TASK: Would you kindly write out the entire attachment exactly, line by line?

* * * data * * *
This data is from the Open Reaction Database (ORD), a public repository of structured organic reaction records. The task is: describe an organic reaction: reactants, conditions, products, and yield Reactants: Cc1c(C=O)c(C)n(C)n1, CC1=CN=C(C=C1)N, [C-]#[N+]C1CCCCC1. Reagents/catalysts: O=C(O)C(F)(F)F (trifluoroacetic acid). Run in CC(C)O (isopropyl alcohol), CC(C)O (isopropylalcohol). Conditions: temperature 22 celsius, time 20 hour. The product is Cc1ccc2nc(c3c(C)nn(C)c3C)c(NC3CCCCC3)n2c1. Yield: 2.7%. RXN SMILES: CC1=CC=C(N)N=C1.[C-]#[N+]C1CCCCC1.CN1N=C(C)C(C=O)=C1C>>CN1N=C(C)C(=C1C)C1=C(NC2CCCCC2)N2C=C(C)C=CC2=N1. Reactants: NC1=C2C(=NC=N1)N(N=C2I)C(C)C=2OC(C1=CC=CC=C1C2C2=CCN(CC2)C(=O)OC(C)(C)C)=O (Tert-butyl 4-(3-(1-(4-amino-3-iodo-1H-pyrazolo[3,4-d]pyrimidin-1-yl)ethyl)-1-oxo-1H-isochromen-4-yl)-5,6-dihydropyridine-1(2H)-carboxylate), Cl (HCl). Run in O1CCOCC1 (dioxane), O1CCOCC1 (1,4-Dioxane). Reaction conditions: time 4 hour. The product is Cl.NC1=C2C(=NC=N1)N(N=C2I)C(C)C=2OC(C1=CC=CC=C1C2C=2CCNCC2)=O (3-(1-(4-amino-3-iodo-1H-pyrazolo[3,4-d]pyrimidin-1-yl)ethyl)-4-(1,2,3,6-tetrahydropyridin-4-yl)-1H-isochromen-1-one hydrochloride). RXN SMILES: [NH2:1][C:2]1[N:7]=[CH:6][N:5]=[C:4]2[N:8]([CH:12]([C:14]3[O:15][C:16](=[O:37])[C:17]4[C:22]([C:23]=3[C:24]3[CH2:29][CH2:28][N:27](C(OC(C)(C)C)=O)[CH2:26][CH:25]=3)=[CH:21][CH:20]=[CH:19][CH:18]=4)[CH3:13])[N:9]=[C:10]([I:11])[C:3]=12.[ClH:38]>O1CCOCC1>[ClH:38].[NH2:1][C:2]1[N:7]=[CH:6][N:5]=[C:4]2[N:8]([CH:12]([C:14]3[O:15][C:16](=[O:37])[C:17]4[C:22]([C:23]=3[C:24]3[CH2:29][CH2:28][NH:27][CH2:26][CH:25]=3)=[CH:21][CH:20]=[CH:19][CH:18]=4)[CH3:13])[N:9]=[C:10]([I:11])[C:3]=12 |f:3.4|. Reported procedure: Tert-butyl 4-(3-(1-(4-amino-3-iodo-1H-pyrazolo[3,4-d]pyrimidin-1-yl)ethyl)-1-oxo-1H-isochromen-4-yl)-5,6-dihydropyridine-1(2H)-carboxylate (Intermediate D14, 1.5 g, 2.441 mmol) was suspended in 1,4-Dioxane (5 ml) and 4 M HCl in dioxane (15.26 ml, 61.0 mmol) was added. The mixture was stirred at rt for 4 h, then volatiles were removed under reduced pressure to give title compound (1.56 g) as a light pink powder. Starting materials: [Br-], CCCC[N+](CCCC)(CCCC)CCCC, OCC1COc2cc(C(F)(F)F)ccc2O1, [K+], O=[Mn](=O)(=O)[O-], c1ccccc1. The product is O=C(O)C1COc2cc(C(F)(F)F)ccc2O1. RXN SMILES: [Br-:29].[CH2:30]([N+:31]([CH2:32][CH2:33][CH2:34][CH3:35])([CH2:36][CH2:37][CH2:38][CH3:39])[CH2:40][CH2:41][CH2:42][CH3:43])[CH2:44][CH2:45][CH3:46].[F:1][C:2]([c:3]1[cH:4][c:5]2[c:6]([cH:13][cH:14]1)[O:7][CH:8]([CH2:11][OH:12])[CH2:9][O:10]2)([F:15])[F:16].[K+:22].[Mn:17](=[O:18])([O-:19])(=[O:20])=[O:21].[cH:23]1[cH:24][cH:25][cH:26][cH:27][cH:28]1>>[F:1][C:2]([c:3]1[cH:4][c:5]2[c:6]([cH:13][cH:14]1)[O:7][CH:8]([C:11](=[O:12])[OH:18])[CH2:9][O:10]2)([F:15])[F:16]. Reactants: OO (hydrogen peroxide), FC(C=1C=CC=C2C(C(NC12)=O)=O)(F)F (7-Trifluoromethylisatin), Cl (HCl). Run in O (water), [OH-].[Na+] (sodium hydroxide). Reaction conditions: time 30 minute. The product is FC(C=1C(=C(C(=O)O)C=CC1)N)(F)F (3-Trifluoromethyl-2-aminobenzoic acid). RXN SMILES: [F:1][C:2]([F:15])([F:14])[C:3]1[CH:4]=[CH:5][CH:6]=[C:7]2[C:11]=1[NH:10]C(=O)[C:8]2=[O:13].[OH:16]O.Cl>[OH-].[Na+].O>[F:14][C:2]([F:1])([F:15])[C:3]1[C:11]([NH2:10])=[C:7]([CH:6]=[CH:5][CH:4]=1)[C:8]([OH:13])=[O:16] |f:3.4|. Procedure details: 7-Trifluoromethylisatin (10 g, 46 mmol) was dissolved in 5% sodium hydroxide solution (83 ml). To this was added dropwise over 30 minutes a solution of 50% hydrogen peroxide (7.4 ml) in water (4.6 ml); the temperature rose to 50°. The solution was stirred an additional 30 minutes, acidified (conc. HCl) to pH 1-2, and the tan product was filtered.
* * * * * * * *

This data is from the Open Reaction Database (ORD), a public repository of structured organic reaction records. The task is: describe an organic reaction: reactants, conditions, products, and yield Reactants: Cc1c(C=O)c(C)n(C)n1, CC1=CN=C(C=C1)N, [C-]#[N+]C1CCCCC1. Reagents/catalysts: O=C(O)C(F)(F)F (trifluoroacetic acid). Run in CC(C)O (isopropyl alcohol), CC(C)O (isopropylalcohol). Conditions: temperature 22 celsius, time 20 hour. The product is Cc1ccc2nc(c3c(C)nn(C)c3C)c(NC3CCCCC3)n2c1. Yield: 2.7%. RXN SMILES: CC1=CC=C(N)N=C1.[C-]#[N+]C1CCCCC1.CN1N=C(C)C(C=O)=C1C>>CN1N=C(C)C(=C1C)C1=C(NC2CCCCC2)N2C=C(C)C=CC2=N1. Reactants: NC1=C2C(=NC=N1)N(N=C2I)C(C)C=2OC(C1=CC=CC=C1C2C2=CCN(CC2)C(=O)OC(C)(C)C)=O (Tert-butyl 4-(3-(1-(4-amino-3-iodo-1H-pyrazolo[3,4-d]pyrimidin-1-yl)ethyl)-1-oxo-1H-isochromen-4-yl)-5,6-dihydropyridine-1(2H)-carboxylate), Cl (HCl). Run in O1CCOCC1 (dioxane), O1CCOCC1 (1,4-Dioxane). Reaction conditions: time 4 hour. The product is Cl.NC1=C2C(=NC=N1)N(N=C2I)C(C)C=2OC(C1=CC=CC=C1C2C=2CCNCC2)=O (3-(1-(4-amino-3-iodo-1H-pyrazolo[3,4-d]pyrimidin-1-yl)ethyl)-4-(1,2,3,6-tetrahydropyridin-4-yl)-1H-isochromen-1-one hydrochloride). RXN SMILES: [NH2:1][C:2]1[N:7]=[CH:6][N:5]=[C:4]2[N:8]([CH:12]([C:14]3[O:15][C:16](=[O:37])[C:17]4[C:22]([C:23]=3[C:24]3[CH2:29][CH2:28][N:27](C(OC(C)(C)C)=O)[CH2:26][CH:25]=3)=[CH:21][CH:20]=[CH:19][CH:18]=4)[CH3:13])[N:9]=[C:10]([I:11])[C:3]=12.[ClH:38]>O1CCOCC1>[ClH:38].[NH2:1][C:2]1[N:7]=[CH:6][N:5]=[C:4]2[N:8]([CH:12]([C:14]3[O:15][C:16](=[O:37])[C:17]4[C:22]([C:23]=3[C:24]3[CH2:29][CH2:28][NH:27][CH2:26][CH:25]=3)=[CH:21][CH:20]=[CH:19][CH:18]=4)[CH3:13])[N:9]=[C:10]([I:11])[C:3]=12 |f:3.4|. Reported procedure: Tert-butyl 4-(3-(1-(4-amino-3-iodo-1H-pyrazolo[3,4-d]pyrimidin-1-yl)ethyl)-1-oxo-1H-isochromen-4-yl)-5,6-dihydropyridine-1(2H)-carboxylate (Intermediate D14, 1.5 g, 2.441 mmol) was suspended in 1,4-Dioxane (5 ml) and 4 M HCl in dioxane (15.26 ml, 61.0 mmol) was added. The mixture was stirred at rt for 4 h, then volatiles were removed under reduced pressure to give title compound (1.56 g) as a light pink powder. Starting materials: [Br-], CCCC[N+](CCCC)(CCCC)CCCC, OCC1COc2cc(C(F)(F)F)ccc2O1, [K+], O=[Mn](=O)(=O)[O-], c1ccccc1. The product is O=C(O)C1COc2cc(C(F)(F)F)ccc2O1. RXN SMILES: [Br-:29].[CH2:30]([N+:31]([CH2:32][CH2:33][CH2:34][CH3:35])([CH2:36][CH2:37][CH2:38][CH3:39])[CH2:40][CH2:41][CH2:42][CH3:43])[CH2:44][CH2:45][CH3:46].[F:1][C:2]([c:3]1[cH:4][c:5]2[c:6]([cH:13][cH:14]1)[O:7][CH:8]([CH2:11][OH:12])[CH2:9][O:10]2)([F:15])[F:16].[K+:22].[Mn:17](=[O:18])([O-:19])(=[O:20])=[O:21].[cH:23]1[cH:24][cH:25][cH:26][cH:27][cH:28]1>>[F:1][C:2]([c:3]1[cH:4][c:5]2[c:6]([cH:13][cH:14]1)[O:7][CH:8]([C:11](=[O:12])[OH:18])[CH2:9][O:10]2)([F:15])[F:16]. Reactants: OO (hydrogen peroxide), FC(C=1C=CC=C2C(C(NC12)=O)=O)(F)F (7-Trifluoromethylisatin), Cl (HCl). Run in O (water), [OH-].[Na+] (sodium hydroxide). Reaction conditions: time 30 minute. The product is FC(C=1C(=C(C(=O)O)C=CC1)N)(F)F (3-Trifluoromethyl-2-aminobenzoic acid). RXN SMILES: [F:1][C:2]([F:15])([F:14])[C:3]1[CH:4]=[CH:5][CH:6]=[C:7]2[C:11]=1[NH:10]C(=O)[C:8]2=[O:13].[OH:16]O.Cl>[OH-].[Na+].O>[F:14][C:2]([F:1])([F:15])[C:3]1[C:11]([NH2:10])=[C:7]([CH:6]=[CH:5][CH:4]=1)[C:8]([OH:13])=[O:16] |f:3.4|. Procedure details: 7-Trifluoromethylisatin (10 g, 46 mmol) was dissolved in 5% sodium hydroxide solution (83 ml). To this was added dropwise over 30 minutes a solution of 50% hydrogen peroxide (7.4 ml) in water (4.6 ml); the temperature rose to 50°. The solution was stirred an additional 30 minutes, acidified (conc. HCl) to pH 1-2, and the tan product was filtered.